The Rothschild family is offering up a vast trove of furniture and artefacts once owned by European monarchs for auction at Christie's in London.
The main attraction is a pair of inlaid, Flemish-made giltwood cabinets commissioned circa 1713 by King Philip V of Spain, which are estimated to fetch a price of £1.5 — £2.5 million. A mahogany writing desk made for Marie Antoinette circa 1780 by Jean-Henri Riesener, the French queen's favourite cabinet maker, may fetch as much as £1 million.
— Christie's (@ChristiesInc) April 9, 2019
The controversial banking dynasty is renowned for buying up the most expensive and lavish antiques — for instance, after the 1789 French Revolution many pieces from the Palace of Versailles entered their collection. The family's style — dubbed ‘le gout Rothschild' — has influenced many wealthy American families, including the Astors, Rockefellers, and Vanderbilts.
Buyers from all over the world — including Russia, Asia and the Middle East — are said to be interested, perhaps a result of the rarity of such auctions. The Rothschilds rarely offer up pieces from their vast reserves for sale. The last time a sizeable collection came up for auction was 1999, when antiques owned by barons Nathaniel and Albert von Rothschild were sold by Christie's. A royal commode by Riesener fetched £7 million, and is now on view at Versailles.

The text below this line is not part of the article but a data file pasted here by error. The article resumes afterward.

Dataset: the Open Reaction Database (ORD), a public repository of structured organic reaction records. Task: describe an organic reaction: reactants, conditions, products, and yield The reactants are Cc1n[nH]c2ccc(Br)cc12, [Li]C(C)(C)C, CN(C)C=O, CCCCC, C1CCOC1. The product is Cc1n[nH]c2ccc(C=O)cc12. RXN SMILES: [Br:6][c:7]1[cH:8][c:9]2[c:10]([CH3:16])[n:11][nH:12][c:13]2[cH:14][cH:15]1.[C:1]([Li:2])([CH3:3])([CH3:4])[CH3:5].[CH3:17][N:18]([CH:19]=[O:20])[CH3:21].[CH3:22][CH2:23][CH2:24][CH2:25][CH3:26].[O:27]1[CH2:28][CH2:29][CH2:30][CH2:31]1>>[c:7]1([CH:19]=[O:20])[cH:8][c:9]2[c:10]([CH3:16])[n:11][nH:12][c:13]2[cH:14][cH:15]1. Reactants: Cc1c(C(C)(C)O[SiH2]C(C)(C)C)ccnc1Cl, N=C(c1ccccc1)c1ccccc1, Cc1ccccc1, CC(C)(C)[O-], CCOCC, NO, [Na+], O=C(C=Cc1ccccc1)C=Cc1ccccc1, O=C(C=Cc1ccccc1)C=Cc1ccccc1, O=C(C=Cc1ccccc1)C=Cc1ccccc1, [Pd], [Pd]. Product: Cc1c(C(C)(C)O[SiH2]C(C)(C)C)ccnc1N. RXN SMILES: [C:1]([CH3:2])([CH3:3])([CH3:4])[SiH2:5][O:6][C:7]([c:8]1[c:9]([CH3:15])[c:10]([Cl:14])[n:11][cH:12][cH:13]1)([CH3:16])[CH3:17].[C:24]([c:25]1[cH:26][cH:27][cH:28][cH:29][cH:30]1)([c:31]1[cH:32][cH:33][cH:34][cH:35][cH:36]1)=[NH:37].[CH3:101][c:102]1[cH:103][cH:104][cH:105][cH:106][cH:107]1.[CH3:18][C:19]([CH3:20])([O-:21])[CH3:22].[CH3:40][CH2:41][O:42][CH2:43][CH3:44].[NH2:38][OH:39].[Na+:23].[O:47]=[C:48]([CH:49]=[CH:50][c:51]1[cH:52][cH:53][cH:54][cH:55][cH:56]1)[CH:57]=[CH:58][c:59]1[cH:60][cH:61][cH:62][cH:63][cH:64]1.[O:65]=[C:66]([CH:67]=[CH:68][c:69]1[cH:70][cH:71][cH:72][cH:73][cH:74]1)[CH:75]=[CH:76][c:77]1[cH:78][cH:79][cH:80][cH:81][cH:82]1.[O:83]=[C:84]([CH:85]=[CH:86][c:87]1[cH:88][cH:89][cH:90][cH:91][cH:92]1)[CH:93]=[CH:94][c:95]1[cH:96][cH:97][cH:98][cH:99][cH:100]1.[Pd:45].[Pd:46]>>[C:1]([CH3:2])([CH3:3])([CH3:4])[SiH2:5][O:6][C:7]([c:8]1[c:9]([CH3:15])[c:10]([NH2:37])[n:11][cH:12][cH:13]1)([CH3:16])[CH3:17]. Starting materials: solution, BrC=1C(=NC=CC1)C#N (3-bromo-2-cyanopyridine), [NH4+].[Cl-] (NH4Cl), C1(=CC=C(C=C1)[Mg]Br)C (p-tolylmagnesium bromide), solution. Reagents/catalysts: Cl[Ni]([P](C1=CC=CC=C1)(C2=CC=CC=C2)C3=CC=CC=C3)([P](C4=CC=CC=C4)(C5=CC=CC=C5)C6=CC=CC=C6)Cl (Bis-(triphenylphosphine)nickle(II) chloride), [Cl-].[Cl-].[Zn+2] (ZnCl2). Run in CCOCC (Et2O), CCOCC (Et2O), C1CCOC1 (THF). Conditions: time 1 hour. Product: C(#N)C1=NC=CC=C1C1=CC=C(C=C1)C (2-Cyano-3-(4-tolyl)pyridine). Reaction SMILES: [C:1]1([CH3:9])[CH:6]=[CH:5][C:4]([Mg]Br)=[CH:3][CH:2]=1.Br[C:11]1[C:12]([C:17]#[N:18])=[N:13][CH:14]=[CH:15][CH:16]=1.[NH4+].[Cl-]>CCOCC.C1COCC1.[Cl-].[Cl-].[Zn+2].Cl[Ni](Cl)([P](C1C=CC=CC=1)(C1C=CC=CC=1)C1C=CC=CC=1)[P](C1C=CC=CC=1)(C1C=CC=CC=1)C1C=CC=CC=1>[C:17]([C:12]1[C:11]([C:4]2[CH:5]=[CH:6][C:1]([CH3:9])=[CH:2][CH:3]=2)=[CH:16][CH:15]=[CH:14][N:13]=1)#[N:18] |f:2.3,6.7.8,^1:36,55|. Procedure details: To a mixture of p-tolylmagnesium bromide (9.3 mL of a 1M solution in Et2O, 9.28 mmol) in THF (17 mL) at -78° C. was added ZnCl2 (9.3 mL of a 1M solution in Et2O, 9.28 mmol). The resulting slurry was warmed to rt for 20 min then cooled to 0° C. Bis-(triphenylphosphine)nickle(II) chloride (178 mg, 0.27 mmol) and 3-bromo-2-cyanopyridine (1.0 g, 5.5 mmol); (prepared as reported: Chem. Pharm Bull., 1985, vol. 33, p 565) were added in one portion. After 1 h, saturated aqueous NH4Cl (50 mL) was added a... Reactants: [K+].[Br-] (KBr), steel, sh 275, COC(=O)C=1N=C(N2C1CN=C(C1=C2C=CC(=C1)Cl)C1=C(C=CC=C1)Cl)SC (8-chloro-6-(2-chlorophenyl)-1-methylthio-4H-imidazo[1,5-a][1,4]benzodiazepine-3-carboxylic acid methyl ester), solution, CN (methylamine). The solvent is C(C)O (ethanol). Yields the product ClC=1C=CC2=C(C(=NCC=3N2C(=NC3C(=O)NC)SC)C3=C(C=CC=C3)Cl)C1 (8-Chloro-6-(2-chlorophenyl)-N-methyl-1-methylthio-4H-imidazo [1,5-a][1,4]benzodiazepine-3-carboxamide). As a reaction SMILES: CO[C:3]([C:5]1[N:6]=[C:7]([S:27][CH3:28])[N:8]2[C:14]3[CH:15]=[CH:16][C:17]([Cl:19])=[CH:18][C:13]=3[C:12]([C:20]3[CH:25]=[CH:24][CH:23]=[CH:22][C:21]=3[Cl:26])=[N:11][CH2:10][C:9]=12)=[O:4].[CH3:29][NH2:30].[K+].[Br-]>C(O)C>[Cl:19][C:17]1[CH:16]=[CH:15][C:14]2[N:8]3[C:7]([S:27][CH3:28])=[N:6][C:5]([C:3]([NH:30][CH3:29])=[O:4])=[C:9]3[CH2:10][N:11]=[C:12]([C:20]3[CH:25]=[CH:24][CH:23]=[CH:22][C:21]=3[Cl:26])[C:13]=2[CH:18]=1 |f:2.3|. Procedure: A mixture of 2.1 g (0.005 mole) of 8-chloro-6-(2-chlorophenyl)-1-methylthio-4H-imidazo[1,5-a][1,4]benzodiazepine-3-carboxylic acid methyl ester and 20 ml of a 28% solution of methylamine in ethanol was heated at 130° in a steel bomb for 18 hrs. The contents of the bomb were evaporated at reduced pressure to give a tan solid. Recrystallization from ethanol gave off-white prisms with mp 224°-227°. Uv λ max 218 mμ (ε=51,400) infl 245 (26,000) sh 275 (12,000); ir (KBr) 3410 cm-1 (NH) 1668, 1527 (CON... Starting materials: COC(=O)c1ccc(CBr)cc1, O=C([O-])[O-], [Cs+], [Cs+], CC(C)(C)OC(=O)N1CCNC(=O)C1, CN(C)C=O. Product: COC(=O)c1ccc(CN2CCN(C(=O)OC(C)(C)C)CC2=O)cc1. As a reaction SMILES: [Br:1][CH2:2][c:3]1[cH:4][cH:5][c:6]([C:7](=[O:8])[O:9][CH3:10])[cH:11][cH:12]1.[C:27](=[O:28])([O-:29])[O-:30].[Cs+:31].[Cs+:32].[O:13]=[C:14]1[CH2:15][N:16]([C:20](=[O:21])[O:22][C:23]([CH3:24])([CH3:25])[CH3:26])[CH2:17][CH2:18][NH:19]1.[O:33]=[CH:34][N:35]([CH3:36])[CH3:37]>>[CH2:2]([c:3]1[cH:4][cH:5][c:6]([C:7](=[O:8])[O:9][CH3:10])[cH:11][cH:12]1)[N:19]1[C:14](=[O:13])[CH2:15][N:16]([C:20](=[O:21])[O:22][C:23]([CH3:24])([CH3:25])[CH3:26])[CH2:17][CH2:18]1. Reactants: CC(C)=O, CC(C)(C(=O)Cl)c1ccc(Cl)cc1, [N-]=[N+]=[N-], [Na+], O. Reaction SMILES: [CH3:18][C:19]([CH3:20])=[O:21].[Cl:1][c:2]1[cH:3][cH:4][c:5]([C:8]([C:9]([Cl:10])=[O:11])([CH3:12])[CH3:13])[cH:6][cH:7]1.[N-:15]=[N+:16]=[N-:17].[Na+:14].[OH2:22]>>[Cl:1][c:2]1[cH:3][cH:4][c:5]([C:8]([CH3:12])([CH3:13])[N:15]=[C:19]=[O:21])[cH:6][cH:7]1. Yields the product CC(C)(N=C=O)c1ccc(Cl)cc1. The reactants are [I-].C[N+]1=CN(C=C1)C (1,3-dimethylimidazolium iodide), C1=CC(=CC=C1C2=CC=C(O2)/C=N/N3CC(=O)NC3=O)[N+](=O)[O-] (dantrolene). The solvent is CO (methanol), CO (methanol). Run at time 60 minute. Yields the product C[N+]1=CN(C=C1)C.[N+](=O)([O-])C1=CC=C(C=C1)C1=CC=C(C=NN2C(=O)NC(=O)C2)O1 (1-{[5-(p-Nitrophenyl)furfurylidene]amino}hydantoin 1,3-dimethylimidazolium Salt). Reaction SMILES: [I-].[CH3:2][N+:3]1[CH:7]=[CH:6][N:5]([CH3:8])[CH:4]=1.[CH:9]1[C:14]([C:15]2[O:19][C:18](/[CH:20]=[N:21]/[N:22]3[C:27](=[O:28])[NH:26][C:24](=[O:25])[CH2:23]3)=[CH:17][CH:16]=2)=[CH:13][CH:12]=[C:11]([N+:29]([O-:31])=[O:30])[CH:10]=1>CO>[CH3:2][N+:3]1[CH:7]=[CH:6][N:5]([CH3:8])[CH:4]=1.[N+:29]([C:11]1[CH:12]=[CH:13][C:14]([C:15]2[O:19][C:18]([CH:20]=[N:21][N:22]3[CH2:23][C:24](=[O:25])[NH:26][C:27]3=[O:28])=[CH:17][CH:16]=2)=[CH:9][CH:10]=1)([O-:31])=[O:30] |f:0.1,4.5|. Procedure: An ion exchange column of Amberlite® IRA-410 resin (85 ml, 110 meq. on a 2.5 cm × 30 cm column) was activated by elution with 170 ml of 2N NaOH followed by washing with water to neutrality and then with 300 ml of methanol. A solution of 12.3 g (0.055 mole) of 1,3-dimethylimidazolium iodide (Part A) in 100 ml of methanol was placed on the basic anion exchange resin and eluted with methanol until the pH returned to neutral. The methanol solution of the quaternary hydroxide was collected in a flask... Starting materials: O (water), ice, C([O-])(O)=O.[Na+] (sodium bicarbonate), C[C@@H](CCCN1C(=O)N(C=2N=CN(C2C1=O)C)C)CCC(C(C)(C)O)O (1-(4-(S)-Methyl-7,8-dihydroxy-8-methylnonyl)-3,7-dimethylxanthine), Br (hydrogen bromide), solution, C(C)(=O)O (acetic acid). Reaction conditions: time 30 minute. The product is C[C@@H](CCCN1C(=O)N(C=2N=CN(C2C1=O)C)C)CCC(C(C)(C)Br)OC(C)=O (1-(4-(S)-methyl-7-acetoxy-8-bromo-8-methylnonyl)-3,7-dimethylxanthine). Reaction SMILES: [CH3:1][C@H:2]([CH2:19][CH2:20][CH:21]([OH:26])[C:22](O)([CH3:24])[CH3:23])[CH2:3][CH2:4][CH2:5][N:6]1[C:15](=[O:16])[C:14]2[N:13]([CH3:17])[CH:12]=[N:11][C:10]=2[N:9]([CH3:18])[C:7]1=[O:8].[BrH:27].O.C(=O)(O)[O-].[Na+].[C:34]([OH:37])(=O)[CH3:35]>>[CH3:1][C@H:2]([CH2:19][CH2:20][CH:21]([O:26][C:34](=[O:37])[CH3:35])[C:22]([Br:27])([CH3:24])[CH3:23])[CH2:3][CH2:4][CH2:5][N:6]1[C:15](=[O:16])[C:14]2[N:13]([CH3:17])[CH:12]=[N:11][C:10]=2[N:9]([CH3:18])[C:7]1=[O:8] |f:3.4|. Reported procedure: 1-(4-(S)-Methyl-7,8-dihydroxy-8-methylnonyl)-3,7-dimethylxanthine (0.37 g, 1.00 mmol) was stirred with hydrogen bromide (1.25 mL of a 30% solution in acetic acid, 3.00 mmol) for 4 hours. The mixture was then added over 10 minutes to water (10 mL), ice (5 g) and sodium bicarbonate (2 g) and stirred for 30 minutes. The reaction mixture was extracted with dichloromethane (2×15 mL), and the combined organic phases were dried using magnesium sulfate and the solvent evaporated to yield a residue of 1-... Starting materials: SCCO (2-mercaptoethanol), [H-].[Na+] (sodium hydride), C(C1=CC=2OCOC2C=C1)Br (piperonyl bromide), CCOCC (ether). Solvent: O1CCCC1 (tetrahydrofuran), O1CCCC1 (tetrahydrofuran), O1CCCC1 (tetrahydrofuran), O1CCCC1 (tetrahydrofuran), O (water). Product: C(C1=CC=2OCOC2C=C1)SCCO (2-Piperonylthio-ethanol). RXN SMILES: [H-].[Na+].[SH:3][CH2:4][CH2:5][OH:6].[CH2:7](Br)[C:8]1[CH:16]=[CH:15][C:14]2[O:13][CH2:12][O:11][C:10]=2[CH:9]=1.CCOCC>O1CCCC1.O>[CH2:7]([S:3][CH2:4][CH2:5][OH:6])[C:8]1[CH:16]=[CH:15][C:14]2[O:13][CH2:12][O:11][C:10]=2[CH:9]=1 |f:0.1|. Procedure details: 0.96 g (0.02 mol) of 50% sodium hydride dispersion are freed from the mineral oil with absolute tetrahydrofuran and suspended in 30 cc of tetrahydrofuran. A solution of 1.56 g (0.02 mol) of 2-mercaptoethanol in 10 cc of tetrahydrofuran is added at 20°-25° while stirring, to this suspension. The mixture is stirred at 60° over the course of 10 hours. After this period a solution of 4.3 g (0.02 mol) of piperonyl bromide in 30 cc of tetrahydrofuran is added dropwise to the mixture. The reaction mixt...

— MAISON DE MADAME (@maisonmadame) April 24, 2019
The auction house declined to say which family members are selling up this time round, and why.
"The Rothschilds have a remarkable collecting history. The name Rothschild means the best of the best. They are the greatest family of non-royal collectors who have ever existed…Synonymous with collecting at the very highest level, with many of the world's greatest works of art having a Rothschild provenance. Their fabled name is added to the extraordinary roll call of illustrious owners of these masterpieces, so many of them royal, from Louis XV and Marie Antoinette to William Beckford and Prince Demidoff. This sale is a celebration of connoisseurship and passionate collecting," said Christie's Deputy Chairman Charles Cator.